All I knew of ’80s band Bros was that drummer Luke Goss had been in Blade II and Hellboy II, and that this film was apparently the most Brentian documentary since The Armstrongs.
Following the Goss twins as they prepare for their 2017 reunion concert at the O2, After the Screaming Stops is packed with Spinal Tap-like quotes and incidents. “One of my songs is called We’re All Kings,” muses lead singer Matt from his piano stool, “which is about a man sweeping the road. He’s one of my kings because I’m thankful I don’t have to sweep the road.”
But where David Brent: Life on the Road felt forced, there’s an authenticity here precipitated by Matt and Luke’s honesty. Constantly on the verge of tears, the boys speak as though in therapy about their fame-damaged relationship; it was resentment and ego that caused the band’s split in the early ’90s.
Matt was then given a Vegas residency by the creator of The Pussycat Dolls while Luke headed to LA to be an actor, hence his ability to keep a straight face while Matt says things like: “He was a rectangle and I was a rectangle and we made a square, which therefore is a fortress.” Ron Perlman shows up to tell us that “Guillermo Del Toro adores him,” but the only other contributions come from the Goss brothers themselves – no mention is made of the band’s third member, bassist Craig Logan.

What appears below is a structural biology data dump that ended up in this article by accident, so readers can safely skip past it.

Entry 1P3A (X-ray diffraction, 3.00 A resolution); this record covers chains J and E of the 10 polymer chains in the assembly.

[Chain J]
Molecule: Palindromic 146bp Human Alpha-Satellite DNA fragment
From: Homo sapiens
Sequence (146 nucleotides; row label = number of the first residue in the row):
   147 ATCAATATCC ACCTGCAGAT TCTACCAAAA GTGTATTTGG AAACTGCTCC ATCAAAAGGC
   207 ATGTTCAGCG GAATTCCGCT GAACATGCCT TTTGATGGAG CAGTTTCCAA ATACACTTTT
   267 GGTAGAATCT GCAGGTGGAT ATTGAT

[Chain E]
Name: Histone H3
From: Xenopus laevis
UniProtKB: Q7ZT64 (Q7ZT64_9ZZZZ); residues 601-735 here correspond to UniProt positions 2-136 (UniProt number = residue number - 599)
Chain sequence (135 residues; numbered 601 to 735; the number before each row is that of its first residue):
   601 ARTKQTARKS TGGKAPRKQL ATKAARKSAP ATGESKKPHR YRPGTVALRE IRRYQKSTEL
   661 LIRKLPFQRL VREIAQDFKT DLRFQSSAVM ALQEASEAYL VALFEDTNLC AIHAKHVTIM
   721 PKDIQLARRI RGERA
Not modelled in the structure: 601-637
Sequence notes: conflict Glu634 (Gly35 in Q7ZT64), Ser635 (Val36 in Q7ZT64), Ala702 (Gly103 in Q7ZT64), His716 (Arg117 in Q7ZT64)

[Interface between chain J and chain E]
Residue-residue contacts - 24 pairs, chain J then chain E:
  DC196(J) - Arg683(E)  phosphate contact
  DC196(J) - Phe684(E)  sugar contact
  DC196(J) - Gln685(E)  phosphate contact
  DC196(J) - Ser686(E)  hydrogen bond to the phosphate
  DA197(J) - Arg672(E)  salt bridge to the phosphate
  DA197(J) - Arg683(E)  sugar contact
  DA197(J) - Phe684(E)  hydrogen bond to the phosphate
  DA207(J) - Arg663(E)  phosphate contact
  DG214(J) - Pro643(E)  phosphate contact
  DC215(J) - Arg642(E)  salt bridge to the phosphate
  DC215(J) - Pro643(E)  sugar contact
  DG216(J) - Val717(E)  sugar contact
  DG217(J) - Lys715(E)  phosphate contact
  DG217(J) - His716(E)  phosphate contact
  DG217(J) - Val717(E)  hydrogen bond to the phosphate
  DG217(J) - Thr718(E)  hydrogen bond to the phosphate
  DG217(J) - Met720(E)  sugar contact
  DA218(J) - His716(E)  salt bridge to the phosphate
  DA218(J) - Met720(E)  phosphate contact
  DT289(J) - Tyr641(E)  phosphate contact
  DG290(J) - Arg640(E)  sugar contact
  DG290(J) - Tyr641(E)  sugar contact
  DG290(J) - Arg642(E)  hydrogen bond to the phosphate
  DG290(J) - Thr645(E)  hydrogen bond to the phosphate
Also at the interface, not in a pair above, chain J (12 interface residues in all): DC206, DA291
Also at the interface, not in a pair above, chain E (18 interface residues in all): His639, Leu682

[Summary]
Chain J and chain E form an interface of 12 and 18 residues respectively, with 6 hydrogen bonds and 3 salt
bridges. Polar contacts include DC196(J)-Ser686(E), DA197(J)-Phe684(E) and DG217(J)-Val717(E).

Now seemingly incapable of rehearsing or even speaking without arguing, Luke and Matt are walking adverts against young stardom; they were only about 19 at the time of their smash hit When Will I Be Famous?, a question soon answered by hordes of screaming, fainting teenage fans. But to quote The Pussycat Dolls: “Be careful what you wish for.”
The rockumentary genre is essentially a history of talented people being chewed up and spat out by the music industry, although After the Screaming Stops is more focused on family than music – which is no bad thing when you’re dealing with Bros.
Between pointing at a painting he’d had done of his dog holding a pint of beer and lamenting that you can’t even play conkers in this country anymore, Matt thanks Bros fans for facilitating a family reunion nearly 30 years in the making; one of many touching moments in a film so full of pathos that when the boys finally perform When Will I Be Famous? at the O2, it really seems to be asking “who’d want to be?”